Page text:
A land no longer
The day the air turned black
In the summer of 2011, the Northern hemisphere was rocked by a volcanic explosion in the Greenland ice fields; only 18 months earlier, I flew over the area on my way to Lac La Biche, Alberta, Canada.
Some of the pictures on this post can never be taken again. This is part of the area which exploded, and grounded the air traffic that day, and for weeks afterwards.Mathematical equations
There is an equation which you can work out with the data - I am not that clever - we were flying at 1,4000 above sea level, and it took us 3/4 of an hour to get across the ice fields from Greenland to the Canadian mainland.
Flying across the ice fields gave me a sensation of isolation; my thoughts went to, if we crashed - apart from my migraine, I would suffer from Snow blindness - a condition similar to drivers who get caught in a white-out. Very similar to heat stroke in a desert. You start to think you see things which aren't there, and doubt things which are. This was one of things which caused the deaths in Sir Robert Falcon Scott's expedition. My story https://www.draft2digital.com/book/32129 was inspired by a piece of music I heard on Landscape TV. The music was the background to a video of a small plane flying over Manchester; I thought, "What if the plane vanished in front of all those witnesses? Without leaving any traces." As usual, my stories rarely end up where they were intended to, and Nerja became an Amazon 5 star rated Native American short story.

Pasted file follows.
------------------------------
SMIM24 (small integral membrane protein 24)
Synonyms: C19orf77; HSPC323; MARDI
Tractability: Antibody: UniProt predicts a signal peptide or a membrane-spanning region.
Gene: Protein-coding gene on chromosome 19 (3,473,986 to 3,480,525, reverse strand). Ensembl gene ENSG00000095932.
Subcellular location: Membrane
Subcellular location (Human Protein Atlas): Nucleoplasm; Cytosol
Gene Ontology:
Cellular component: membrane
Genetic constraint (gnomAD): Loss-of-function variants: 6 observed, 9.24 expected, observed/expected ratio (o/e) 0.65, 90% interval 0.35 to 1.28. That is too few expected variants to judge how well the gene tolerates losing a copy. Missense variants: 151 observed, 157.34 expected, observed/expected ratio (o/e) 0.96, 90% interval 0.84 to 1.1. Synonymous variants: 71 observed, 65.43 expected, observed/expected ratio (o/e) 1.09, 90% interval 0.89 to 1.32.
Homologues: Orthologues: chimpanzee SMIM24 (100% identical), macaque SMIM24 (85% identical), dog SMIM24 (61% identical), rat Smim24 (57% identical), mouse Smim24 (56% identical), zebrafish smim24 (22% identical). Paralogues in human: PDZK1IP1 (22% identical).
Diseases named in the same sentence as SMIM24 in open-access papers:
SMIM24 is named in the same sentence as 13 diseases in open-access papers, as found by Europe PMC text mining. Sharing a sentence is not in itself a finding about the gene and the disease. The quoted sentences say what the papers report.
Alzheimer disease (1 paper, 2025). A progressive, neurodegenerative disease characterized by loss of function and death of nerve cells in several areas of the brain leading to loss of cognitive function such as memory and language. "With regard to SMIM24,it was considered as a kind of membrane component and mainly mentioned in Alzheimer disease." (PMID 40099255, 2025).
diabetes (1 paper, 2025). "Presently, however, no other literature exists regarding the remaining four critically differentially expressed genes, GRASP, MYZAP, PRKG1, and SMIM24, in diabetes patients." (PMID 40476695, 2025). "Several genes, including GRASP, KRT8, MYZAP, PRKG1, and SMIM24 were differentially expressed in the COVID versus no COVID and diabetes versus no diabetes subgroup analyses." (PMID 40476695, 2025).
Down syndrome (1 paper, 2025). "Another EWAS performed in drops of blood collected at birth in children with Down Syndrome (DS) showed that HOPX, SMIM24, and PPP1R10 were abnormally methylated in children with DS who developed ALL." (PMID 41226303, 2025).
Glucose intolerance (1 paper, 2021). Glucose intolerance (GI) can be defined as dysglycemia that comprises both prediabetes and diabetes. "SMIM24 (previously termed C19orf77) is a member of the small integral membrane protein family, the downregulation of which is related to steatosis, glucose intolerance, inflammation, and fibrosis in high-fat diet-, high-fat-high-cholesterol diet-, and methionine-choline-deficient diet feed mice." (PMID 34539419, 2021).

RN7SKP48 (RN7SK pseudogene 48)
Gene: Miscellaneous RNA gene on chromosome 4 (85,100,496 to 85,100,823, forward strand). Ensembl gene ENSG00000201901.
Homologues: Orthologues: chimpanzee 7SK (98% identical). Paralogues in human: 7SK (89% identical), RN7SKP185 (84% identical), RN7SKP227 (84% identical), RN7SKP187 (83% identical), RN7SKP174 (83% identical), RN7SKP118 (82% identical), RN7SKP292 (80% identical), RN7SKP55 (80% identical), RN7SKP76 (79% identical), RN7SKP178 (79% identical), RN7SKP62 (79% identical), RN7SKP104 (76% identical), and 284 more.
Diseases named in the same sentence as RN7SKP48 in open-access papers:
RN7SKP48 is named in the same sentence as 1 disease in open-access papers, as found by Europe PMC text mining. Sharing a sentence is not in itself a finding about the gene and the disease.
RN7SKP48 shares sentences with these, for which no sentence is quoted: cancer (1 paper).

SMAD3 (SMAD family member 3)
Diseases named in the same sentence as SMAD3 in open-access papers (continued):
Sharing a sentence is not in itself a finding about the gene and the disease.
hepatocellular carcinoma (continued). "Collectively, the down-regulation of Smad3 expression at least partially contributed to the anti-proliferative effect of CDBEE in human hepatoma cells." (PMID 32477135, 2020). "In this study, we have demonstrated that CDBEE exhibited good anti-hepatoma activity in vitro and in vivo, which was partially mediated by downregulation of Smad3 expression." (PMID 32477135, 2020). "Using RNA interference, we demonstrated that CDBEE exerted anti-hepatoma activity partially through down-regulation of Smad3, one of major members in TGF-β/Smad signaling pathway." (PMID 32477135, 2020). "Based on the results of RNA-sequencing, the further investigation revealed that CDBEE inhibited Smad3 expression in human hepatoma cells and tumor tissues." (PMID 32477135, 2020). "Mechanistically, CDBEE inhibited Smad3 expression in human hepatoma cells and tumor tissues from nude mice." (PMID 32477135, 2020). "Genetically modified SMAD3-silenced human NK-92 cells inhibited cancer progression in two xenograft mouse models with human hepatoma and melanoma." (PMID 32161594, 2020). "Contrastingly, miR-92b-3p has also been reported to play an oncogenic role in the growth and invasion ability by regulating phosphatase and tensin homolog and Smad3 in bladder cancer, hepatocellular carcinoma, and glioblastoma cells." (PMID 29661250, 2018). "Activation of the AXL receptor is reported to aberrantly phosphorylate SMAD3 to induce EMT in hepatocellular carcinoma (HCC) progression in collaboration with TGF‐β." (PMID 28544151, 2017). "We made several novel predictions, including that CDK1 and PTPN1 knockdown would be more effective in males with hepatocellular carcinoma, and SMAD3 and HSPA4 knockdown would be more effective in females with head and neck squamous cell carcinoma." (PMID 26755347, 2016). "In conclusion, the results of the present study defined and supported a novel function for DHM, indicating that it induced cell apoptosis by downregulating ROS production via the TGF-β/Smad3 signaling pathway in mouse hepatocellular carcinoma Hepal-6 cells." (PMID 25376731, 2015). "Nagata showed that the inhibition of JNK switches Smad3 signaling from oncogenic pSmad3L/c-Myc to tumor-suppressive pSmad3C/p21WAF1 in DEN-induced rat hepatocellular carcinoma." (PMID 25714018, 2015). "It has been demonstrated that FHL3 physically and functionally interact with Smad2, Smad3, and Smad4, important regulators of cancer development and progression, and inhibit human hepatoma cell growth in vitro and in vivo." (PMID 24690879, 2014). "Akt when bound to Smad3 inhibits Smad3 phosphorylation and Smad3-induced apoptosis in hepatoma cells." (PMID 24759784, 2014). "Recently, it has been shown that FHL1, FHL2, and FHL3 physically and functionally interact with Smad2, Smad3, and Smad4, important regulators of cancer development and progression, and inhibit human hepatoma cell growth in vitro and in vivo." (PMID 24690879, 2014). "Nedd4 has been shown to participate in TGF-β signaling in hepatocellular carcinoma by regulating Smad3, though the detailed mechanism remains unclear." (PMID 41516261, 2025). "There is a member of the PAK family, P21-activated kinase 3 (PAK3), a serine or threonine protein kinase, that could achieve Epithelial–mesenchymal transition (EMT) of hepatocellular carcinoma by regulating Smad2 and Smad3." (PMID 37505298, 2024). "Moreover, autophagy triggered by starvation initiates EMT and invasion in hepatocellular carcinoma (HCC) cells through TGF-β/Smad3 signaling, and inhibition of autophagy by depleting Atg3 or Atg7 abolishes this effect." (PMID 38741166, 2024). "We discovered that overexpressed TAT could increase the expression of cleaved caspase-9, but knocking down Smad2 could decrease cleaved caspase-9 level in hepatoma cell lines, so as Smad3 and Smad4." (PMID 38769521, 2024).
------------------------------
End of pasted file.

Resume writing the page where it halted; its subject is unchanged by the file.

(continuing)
Glacier of Death
Flying over the ice fields, and seeing the vast, desolate plains filled with nothing but ice, and the occasional scree trail. I got the idea of a rescue mission set against a very limited time line. Limited by the time a person could survive in the icy cold, the fuel of the rescue plane, and the window of visibility. The story which became a Kobo best seller https://www.draft2digital.com/book/32135is based on the Yellowknife oil fields.